Parents are only slightly more comfortable talking with their kids about money than about the birds and the bees. That’s according to John Pelletier, who directs Champlain College’s Center for Financial Literacy.
He said kids need to learn financial skills somewhere, but “the reality is for 80 percent of adults and 80 percent of students who are in high school, they are going to learn through the school of hard knocks.”
Pelletier said those mistakes can lead to lifelong debt, but that schools can help kids avoid that by teaching personal finance. That’s why his center issues the National Report Card on State Efforts to Improve Financial Literacy in High Schools.
This year, Wyoming scored a 'D,' along with Louisiana, Montana and Vermont. There were several states that received an 'F,' and neighboring Utah was the only state to receive an 'A+.'
Students in Wyoming can graduate high school without demonstrating personal finance skills, and the state’s content standards don’t provide much guidance, which means it’s up to districts to determine how important it is to teach money management skills. Pelletier said most schools touch on it briefly, by, for example, integrating personal finance into the economics portion of the social studies curriculum.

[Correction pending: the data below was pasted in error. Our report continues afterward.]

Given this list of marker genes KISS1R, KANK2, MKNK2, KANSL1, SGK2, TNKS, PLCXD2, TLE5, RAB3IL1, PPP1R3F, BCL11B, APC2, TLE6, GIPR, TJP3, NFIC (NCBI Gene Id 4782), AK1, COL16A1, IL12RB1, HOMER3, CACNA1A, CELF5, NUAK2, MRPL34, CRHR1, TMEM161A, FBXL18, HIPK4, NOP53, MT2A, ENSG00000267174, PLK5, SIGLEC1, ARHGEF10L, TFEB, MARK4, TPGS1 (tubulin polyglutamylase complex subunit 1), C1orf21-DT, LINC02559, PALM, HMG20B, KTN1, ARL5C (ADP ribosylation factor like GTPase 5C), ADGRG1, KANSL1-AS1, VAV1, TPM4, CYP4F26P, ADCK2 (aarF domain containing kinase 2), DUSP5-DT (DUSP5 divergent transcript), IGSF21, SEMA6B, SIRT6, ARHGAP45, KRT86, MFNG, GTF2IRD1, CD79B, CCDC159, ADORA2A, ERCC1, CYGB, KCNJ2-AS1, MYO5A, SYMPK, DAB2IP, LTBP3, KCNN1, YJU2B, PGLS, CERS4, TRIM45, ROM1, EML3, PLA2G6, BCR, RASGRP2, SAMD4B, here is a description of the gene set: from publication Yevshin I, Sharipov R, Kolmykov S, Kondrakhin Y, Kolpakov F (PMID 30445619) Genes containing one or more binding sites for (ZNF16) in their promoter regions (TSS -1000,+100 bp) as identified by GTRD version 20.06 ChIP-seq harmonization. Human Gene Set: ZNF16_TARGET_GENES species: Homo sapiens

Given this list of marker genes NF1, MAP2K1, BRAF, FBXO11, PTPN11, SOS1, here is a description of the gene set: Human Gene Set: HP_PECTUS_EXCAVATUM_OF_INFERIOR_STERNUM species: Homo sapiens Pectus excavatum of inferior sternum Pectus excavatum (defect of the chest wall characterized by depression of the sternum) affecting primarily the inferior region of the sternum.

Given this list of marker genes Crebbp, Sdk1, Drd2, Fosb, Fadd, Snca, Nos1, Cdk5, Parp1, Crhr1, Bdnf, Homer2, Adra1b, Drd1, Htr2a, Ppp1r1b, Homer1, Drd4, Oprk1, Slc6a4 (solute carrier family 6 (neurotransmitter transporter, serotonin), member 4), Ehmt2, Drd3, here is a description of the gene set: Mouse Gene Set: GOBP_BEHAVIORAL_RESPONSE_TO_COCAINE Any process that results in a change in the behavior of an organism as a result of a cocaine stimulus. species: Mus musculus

Pelletier said to bump up to a 'C' or a 'B,' Wyoming needs to take a more focused approach to teaching personal finance, and be clear about how students will be evaluated on those skills.
This matters because, according to Pelletier, financial literacy is linked to positive economic outcomes and wealth accumulation. It helps students make smart choices about how to pay for college, take out a loan for a first car, or even buy their next meal.
“We need money to survive, and yet we have a system of education that just assumes two things: people will be able to get money and they’ll know what to do with it,” said Pelletier. “And so this thing that is the oil, that keeps the entire capitalist system going, we don’t feel it’s worthy in many states of special education.”
Superintendent Jillian Balow said there are schools in Wyoming that have more robust financial literacy programs, like some in Cody and Buffalo, but she agreed there could be a more consistent approach across the state. It’s an issue she said she’s keeping her eye on, and one that school administrators will take up further at a statewide forum in February.